Bud Riley
Biographical details
Born(1925-11-25)November 25, 1925
Guin, Alabama
DiedAugust 4, 2012(2012-08-04) (aged 86)
Penticton, British Columbia
Playing career
Coaching career (HC unless noted)
1952–1954Wallace HS (ID) (assistant)
1955–1958Wallace HS (ID)
1959–1961Lewiston HS (ID)
1962–1964Idaho (assistant)
1965–1972Oregon State (assistant)
1973Saskatchewan Roughriders (assistant)
1974–1977Winnipeg Blue Bombers
1978Toronto Argonauts (assistant)
1979Oregon State (assistant)
1980Saskatchewan Roughriders (assistant)
1981Hamilton Tiger-Cats (assistant)
1982–1983Hamilton Tiger-Cats
1984Edmonton Eskimos (assistant)
1985Calgary Stampeders (interim HC)
Military career
Allegiance United States
Service/branch United States Navy
Battles/warsWorld War II

Edward Jones "Bud" Riley, Jr.[1][2] (November 25, 1925 – August 4, 2012)[3] was an American college football coach who served as an assistant coach at the University of Idaho and Oregon State University.

Riley also spent 14 seasons in the Canadian Football League (CFL), most notably as head coach of the Winnipeg Blue Bombers from 1974 to 1977 and as a front office executive for the Calgary Stampeders from 1985 to 1987. His oldest son Mike Riley was the head coach at Oregon State and Nebraska.[4][5]

Early years

Riley was born and raised in Guin, Alabama,[5][6] a community in the western part of the state.[7] His father died when he was 12,[8] and he quit high school at age 17 during World War II to join the U.S. Navy. Following the war, he returned to western Alabama and later enrolled at nearby East Mississippi Junior College in Scooba.[1][5]


Riley's junior college football prowess in his early 20s led him to the attention of University of Idaho head football coach Dixie Howell, a hall of fame player in the 1930s from Alabama, who was tipped off by a friend. Riley, at 5 ft 10 in (1.78 m) and 155 lb (70 kg), informed Howell he was significantly larger than he actually was, which earned him an invitation to campus. Upon his arrival in Moscow in 1948, Howell wanted the undersized Riley to run off; though he had an assistant coach place Riley in a post-practice tackling drill with a much larger player, Riley prevailed and stayed on the team.[9]

He played halfback for the Vandals in the Pacific Coast Conference from 1948 to 1950 under Howell.[10][11][12] In the home opener against Oregon in 1948, Riley scored the Vandals' only touchdown in a 15–8 loss in his first game at Neale Stadium. The 1948 Webfoots featured Norm Van Brocklin and John McKay,[13] and finished the regular season at 9–1 as PCC co-champions. Riley also played for the Vandals' baseball team.[14]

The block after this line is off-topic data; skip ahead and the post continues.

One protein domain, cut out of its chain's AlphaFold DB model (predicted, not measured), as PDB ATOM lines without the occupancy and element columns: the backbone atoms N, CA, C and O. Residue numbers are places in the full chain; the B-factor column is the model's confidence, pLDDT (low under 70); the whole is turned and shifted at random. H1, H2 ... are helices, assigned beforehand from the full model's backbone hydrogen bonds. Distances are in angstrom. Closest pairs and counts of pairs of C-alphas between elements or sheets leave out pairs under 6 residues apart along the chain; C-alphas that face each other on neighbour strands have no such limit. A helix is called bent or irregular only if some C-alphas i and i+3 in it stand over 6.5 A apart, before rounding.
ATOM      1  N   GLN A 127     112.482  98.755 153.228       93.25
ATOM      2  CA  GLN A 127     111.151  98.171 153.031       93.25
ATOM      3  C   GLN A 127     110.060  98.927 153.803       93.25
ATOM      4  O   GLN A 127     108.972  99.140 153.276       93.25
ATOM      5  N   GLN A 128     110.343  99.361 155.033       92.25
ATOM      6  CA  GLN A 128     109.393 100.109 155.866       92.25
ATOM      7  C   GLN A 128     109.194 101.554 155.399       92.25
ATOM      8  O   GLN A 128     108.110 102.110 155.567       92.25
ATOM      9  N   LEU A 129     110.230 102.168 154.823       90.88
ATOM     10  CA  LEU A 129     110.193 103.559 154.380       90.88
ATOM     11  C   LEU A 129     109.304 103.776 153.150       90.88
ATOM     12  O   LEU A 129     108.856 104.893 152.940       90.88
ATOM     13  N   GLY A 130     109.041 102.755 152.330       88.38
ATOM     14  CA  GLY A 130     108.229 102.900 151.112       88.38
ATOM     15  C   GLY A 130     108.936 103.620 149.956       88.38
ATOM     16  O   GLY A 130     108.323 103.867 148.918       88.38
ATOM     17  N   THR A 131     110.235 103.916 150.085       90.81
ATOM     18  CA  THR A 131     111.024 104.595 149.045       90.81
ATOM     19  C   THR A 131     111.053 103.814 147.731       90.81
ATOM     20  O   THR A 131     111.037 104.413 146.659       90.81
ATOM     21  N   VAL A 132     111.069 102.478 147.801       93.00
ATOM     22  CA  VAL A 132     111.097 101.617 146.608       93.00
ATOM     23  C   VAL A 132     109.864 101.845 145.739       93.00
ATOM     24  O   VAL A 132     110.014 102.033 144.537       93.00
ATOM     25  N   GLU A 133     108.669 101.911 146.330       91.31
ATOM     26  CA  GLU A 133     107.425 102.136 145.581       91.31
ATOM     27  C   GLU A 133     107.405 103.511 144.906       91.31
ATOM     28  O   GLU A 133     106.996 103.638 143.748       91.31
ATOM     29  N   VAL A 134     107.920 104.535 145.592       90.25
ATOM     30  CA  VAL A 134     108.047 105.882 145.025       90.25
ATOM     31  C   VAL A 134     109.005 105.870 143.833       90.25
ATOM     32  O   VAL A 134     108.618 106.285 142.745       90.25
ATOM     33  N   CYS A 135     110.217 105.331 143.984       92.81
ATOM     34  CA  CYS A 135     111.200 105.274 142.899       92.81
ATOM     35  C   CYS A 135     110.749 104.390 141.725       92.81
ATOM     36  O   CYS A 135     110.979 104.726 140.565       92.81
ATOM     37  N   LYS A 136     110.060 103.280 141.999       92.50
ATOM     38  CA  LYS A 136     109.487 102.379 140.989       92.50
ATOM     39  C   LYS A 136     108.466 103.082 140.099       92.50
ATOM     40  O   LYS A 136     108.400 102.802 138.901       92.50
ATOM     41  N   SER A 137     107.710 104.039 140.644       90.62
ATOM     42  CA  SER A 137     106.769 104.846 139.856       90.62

Early coaching years

High school

During his college summers and vacations, Riley had worked in the mines of the nearby Silver Valley at Wallace, and landed a job there with a mining company following graduation at age 26 in 1952.[1] The school superintendent was short-handed for instructors and asked him to fill in as a teacher, and he agreed to try it on an interim basis, with the mining company's permission. After growing up in a tough environment, Riley admired the hard-nosed grit of the mining community and found he liked teaching and coaching, and never returned to mining.[5][7] He started as an assistant coach in football and basketball and the head coach in baseball.[1][15][16][17] He was the head football coach at WHS for four seasons, starting in 1955, leading the Miners to a 23-14-1 record. He was also the head coach in basketball for two seasons, starting in the fall of 1957.[1][18] Riley met his wife, Mary Shumaker from nearby Mullan,[19][20] while working in Wallace; they were married in November 1951 and their first two sons were born there.[5] They left Wallace in 1959 for Lewiston, where he was the head football coach at Lewiston High School for three years.[21] His overall record with the LHS Bengals was 15–14–1, with a final season of 1–8 due to disciplinary actions.[1]


In May 1962, he moved up to the collegiate ranks and joined the coaching staff at his alma mater, the University of Idaho, under first-year head coach Dee Andros.[1][22] The Vandals posted their first winning record in a quarter century in 1963,[23] and in 1964 they beat neighbor WSU for the first time in a decade[24] and barely lost the week before at Rose Bowl-bound Oregon State 10–7 on a second half punt return.[25] When Tommy Prothro left OSU for UCLA, Andros moved over to Oregon State and the Pac-8 in February 1965,[23] Riley followed him to Corvallis as the secondary coach,[18][26] later defensive coordinator, from 1965 to 1972.[27][28] The best years were 1967 ("Giant Killers") and 1968, when the Beavers were nationally ranked.